Written by Henry Neondo Wednesday, 27 February 2013 13:42
The Kyoto Protocol’s clean development mechanism (CDM), the international market-based tool that incentivizes greenhouse gas emission reduction projects in developing countries, reports that while the numbers of registered Programmes of Activities (PoAs) have surpassed 100, Africa accounts for only 25 per cent of this.
This compares to just 2 per cent of regular CDM projects. The top three project types for PoAs are household energy efficiency projects (20 per cent), small-scale solar projects (19 per cent) and methane avoidance projects (18 per cent).
The milestone was passed on a day that saw the registration of seven PoAs: a small-scale solar project in Thailand (8457); small-scale hydro projects in China (8259) and Brazil (7062); a solar LED project in Kenya (7489); cookstove projects in Mexico (8521) and in eight African countries (7359); and a renewable energy project in China (8526).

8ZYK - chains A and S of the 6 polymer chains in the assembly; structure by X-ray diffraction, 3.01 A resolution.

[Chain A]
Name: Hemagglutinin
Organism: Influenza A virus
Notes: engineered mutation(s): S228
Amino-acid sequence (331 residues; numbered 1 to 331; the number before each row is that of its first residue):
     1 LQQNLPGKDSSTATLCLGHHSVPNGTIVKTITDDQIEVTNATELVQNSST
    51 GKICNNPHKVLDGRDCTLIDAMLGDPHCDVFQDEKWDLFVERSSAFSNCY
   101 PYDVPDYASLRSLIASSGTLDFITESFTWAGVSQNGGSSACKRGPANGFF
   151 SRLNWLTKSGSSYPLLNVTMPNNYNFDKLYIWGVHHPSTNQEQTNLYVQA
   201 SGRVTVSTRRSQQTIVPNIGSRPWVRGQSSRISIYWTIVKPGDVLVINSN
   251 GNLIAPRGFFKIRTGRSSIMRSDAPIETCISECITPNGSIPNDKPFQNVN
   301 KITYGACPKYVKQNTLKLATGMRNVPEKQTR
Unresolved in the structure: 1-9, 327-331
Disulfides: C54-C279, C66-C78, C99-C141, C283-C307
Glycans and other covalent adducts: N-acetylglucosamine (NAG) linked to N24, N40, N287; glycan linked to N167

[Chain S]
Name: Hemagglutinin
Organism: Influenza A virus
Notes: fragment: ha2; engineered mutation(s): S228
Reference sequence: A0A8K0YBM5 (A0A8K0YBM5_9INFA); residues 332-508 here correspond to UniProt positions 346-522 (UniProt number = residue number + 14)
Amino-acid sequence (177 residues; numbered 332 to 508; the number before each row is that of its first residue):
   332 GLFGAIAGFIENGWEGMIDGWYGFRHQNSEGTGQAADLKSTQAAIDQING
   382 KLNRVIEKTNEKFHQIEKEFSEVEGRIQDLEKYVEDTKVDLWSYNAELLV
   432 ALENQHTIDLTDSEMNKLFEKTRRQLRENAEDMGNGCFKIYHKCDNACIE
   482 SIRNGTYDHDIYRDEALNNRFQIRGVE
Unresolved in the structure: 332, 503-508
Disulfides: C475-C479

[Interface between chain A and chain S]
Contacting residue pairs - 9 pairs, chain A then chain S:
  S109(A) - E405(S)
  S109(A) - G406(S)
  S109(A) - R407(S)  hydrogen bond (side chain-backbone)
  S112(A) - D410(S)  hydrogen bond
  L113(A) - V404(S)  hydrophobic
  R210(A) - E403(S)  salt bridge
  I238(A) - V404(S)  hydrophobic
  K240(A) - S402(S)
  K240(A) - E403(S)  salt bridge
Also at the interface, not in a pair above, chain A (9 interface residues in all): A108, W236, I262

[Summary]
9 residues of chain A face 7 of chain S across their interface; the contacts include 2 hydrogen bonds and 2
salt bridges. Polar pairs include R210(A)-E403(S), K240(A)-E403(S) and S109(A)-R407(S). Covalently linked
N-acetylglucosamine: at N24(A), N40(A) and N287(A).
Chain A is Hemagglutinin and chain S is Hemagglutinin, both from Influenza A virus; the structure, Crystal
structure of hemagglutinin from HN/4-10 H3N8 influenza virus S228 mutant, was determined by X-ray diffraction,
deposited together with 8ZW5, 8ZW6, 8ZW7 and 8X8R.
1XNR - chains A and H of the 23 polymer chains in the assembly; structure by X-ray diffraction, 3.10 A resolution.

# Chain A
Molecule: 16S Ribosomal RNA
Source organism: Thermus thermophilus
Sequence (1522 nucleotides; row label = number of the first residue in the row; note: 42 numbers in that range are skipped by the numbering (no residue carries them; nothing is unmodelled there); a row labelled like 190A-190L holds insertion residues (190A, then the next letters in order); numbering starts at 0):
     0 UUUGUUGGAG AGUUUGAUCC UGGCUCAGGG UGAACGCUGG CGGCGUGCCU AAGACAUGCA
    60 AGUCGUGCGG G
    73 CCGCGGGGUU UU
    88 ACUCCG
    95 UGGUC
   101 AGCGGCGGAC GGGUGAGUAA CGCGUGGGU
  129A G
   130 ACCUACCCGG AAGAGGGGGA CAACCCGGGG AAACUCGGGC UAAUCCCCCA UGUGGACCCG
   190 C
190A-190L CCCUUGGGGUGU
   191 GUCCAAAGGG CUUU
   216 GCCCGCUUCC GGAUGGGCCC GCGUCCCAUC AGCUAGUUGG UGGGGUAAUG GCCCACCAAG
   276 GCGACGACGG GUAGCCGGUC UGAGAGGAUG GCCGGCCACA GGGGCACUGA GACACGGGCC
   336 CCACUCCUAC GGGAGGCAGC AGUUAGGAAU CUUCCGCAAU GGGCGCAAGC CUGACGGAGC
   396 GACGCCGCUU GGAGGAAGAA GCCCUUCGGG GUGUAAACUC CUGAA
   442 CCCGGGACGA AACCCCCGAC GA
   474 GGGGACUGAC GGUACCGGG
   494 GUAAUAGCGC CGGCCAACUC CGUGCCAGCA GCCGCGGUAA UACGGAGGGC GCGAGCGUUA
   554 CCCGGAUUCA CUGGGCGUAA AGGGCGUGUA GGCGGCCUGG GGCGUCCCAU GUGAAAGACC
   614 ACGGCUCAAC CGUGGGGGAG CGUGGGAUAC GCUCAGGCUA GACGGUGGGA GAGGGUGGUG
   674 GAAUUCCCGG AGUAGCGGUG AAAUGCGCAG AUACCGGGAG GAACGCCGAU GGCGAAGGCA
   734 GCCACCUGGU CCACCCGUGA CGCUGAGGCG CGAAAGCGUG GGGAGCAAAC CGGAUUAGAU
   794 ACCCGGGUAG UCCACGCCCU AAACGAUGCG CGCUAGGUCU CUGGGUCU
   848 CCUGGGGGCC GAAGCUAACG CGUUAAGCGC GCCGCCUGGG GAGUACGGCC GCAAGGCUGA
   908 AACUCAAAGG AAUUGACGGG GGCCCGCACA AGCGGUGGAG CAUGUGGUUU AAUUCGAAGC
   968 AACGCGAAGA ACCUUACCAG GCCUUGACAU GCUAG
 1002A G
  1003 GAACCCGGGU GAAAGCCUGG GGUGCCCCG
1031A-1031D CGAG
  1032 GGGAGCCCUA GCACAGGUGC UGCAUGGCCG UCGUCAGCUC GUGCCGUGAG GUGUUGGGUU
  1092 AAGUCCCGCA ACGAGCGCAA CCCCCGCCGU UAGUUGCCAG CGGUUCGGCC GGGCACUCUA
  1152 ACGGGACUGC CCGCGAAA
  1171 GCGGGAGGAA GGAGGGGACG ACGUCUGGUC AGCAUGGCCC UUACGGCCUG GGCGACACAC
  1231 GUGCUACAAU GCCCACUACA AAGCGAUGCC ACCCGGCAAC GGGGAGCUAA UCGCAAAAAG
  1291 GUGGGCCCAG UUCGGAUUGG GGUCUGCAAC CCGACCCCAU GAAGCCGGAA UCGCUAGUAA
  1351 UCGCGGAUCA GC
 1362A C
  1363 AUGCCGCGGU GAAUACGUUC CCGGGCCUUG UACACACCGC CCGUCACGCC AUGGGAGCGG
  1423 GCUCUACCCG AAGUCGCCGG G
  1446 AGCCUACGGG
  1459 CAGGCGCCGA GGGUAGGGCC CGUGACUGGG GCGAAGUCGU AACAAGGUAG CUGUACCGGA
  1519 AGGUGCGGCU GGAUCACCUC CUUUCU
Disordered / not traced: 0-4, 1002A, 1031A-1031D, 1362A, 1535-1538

Under PoA, an unlimited number of similar project activities, over a wide area or region, can be administered under a single programme umbrella. They are particularly suited to small-scale or micro-scale projects. After a PoA is registered, similar projects can be added over time without the need to register each one individually, reducing transaction costs and making the CDM more attractive and more accessible to least developed countries (LDCs).
“For most LDCs, especially in Africa, single CDM projects are often too small to be viable,” said Peer Stiansen, Chair of the CDM Executive Board. “The recent growth in numbers shows that PoAs are overcoming this barrier and extending the benefits of the CDM to regions not previously able to take advantage of the mechanism.”
Since the PoA procedures were adopted by the CDM Executive Board in 2007, 116 have been registered in 42 countries and more than 250 are currently in the PoA pipeline. Of the active PoA projects, 60 per cent have entered the pipeline since the beginning of 2012.
“PoAs promote technologies with significant co-benefits to local communities,” said Mr. Stiansen. “These projects help people gain access to a range of benefits, from energy efficient cookstoves and lighting, to solar energy and even clean drinking water.”